What does counselling for depression look like, when it is enriched by philosophy?
"Beware, lest in your anxiety to avoid war, you obtain a master."
This was written by Demosthenes 2500 years ago. A big part of my counselling involves helping people move past anxiety. Sometimes that is overt - "I feel anxious all the time" - but often it is subtle, for example procrastination is often caused by unrecognised anxiety. Helping people overcome anxiety is one of the most common tasks of a counsellor. However as a philosophical counsellor, it is only half of what I do. For as I will show, you cannot always solve anxiety; sometimes you have to learn instead to live with it, and to do a good job of that. In such cases if you avoid your anxiety "you obtain a master": you become a slave to your fears. If you learn to face it with courage, and to live with it in a philosophically deeper way, you can become more free, and more courageous. When I help people I aim at this: to solve problems, yes, but in doing so, to help people grow wiser and stronger in general.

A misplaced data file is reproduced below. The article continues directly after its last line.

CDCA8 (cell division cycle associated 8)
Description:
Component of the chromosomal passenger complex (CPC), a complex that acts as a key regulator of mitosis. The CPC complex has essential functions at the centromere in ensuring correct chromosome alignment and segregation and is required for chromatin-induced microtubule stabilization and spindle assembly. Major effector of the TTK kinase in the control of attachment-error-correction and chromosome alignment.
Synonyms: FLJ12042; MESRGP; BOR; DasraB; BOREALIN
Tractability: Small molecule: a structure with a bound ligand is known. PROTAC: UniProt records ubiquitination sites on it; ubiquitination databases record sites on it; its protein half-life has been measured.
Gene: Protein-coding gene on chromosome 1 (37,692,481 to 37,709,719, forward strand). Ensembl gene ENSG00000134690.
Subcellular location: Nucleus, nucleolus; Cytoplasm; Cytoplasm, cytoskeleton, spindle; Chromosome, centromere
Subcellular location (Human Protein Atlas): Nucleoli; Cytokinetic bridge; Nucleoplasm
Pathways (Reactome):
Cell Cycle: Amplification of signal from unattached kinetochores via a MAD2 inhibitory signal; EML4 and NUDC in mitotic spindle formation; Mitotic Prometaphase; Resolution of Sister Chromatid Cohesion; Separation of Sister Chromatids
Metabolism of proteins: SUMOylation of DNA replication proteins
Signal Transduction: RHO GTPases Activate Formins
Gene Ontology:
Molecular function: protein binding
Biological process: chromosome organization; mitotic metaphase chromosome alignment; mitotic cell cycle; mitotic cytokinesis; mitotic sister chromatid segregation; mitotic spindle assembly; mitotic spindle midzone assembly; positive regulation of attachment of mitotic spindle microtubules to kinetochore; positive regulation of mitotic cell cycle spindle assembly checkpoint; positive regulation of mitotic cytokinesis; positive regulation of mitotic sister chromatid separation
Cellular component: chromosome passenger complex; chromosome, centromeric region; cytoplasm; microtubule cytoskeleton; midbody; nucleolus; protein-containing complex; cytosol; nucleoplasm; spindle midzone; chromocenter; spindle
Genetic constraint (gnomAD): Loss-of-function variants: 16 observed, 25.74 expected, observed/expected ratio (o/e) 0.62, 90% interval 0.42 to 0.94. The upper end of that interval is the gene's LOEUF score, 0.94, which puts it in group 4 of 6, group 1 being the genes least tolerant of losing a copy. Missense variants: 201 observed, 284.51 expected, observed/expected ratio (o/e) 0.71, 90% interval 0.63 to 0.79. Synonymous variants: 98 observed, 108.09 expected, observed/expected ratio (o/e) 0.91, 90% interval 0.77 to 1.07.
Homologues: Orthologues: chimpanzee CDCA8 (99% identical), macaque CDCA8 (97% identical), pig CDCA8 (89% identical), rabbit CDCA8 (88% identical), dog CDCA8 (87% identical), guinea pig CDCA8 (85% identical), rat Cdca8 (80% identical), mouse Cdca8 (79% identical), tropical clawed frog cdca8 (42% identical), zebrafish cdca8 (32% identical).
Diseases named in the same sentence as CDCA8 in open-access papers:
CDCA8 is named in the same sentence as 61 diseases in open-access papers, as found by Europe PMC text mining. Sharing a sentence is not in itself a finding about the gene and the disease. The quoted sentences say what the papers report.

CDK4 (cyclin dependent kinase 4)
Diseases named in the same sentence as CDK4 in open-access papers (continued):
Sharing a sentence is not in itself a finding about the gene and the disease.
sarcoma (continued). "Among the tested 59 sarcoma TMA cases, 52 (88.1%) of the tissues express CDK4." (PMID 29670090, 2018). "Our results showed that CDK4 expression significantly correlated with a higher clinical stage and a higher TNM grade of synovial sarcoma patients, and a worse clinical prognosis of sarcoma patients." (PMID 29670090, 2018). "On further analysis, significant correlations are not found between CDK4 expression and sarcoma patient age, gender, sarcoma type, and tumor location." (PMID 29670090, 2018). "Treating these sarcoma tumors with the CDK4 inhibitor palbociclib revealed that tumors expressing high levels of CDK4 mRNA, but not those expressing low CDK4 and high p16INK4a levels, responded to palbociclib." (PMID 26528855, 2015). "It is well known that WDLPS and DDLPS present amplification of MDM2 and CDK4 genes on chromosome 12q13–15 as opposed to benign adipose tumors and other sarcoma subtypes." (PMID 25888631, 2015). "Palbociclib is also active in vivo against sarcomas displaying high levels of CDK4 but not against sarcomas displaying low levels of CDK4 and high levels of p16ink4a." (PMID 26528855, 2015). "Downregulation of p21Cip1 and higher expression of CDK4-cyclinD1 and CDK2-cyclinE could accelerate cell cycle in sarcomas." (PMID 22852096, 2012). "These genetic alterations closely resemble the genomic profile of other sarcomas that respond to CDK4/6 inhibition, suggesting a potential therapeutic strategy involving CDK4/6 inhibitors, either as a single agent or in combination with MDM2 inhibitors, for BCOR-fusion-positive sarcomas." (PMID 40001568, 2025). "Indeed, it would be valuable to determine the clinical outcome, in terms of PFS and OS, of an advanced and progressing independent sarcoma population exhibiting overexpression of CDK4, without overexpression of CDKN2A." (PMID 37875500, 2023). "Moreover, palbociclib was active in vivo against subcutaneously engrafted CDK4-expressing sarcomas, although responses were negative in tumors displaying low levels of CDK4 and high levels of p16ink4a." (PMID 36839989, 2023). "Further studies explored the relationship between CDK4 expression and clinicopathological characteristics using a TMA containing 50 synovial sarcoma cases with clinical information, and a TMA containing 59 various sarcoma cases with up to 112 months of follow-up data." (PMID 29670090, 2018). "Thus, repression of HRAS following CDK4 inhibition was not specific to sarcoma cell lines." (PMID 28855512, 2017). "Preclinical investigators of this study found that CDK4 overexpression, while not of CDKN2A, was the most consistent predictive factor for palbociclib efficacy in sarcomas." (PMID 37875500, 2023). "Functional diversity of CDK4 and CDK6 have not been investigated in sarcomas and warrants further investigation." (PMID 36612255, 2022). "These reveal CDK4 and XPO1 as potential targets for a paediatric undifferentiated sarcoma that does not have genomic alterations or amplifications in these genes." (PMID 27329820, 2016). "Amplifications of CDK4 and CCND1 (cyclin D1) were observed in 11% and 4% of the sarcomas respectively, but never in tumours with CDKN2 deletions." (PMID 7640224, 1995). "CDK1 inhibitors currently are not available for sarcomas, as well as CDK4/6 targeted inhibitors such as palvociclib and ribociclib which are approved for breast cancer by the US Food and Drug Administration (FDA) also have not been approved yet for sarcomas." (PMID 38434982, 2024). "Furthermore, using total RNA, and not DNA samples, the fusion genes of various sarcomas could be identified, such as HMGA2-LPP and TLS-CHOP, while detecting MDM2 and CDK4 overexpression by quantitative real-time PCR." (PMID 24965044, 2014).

The Life Direction & Purpose program is launching in January 2018!
I have been doing this work for a decade now, since switching from the start of an academic career in philosophy to becoming a counsellor. I see people from all walks of life, but my typical client is a male or female in their mid-twenties to late thirties. Their typical problem regards relationships, career, or emotional struggles. Often, however, behind the surface problem, there is a lack a sense of direction or purpose in life.
What if psychology stopped always focusing on what goes wrong with life, and also researched what goes right? What if it put happiness, flourishing, resilience, and character to the test of science? And what if the outcomes were applied through counselling and coaching? Well in the late 1990s some leading psychologists asked such questions, and positive psychology was born.